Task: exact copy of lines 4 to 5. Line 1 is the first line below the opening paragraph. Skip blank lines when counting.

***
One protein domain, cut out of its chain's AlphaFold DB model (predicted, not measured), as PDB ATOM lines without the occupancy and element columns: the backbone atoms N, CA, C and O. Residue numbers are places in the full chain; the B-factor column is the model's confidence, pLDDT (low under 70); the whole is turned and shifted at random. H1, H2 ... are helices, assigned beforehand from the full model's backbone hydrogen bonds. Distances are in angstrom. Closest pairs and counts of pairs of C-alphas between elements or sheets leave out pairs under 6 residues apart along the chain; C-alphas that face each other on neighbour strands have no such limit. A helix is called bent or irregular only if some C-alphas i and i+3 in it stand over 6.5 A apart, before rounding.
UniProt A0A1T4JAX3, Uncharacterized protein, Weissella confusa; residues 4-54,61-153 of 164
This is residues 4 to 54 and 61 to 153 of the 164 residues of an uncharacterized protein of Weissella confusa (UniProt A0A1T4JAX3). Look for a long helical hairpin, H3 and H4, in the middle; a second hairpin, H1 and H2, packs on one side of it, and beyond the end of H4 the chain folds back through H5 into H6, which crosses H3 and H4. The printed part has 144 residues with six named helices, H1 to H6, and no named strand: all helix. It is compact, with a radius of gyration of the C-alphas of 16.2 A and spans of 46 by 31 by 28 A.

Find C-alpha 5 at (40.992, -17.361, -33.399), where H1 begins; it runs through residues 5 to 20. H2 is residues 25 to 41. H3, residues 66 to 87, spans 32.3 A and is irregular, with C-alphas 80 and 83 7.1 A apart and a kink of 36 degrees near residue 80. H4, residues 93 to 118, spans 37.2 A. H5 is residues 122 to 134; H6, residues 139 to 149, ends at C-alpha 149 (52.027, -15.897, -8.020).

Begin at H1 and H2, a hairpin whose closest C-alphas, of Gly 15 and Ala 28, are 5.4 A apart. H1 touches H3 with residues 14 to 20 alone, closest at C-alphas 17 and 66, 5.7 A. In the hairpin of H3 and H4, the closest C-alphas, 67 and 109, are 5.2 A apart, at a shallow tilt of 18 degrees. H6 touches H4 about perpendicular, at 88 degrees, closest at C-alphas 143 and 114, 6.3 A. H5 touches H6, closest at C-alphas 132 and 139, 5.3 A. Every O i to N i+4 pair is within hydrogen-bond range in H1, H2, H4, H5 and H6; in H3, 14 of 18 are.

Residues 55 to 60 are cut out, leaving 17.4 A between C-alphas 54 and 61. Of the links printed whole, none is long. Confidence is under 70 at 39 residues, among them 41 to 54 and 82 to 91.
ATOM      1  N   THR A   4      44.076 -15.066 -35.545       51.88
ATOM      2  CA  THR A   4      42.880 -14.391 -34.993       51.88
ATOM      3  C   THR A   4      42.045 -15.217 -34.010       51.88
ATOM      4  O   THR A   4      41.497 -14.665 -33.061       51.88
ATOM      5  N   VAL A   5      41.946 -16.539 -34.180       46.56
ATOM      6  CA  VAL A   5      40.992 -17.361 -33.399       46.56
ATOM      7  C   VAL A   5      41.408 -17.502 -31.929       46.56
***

Begin at H1 and H2, a hairpin whose closest C-alphas, of Gly 15 and Ala 28, are 5.4 A apart. H1 touches H3 with residues 14 to 20 alone, closest at C-alphas 17 and 66, 5.7 A. In the hairpin of H3 and H4, the closest C-alphas, 67 and 109, are 5.2 A apart, at a shallow tilt of 18 degrees. H6 touches H4 about perpendicular, at 88 degrees, closest at C-alphas 143 and 114, 6.3 A. H5 touches H6, closest at C-alphas 132 and 139, 5.3 A. Every O i to N i+4 pair is within hydrogen-bond range in H1, H2, H4, H5 and H6; in H3, 14 of 18 are.

Residues 55 to 60 are cut out, leaving 17.4 A between C-alphas 54 and 61. Of the links printed whole, none is long. Confidence is under 70 at 39 residues, among them 41 to 54 and 82 to 91.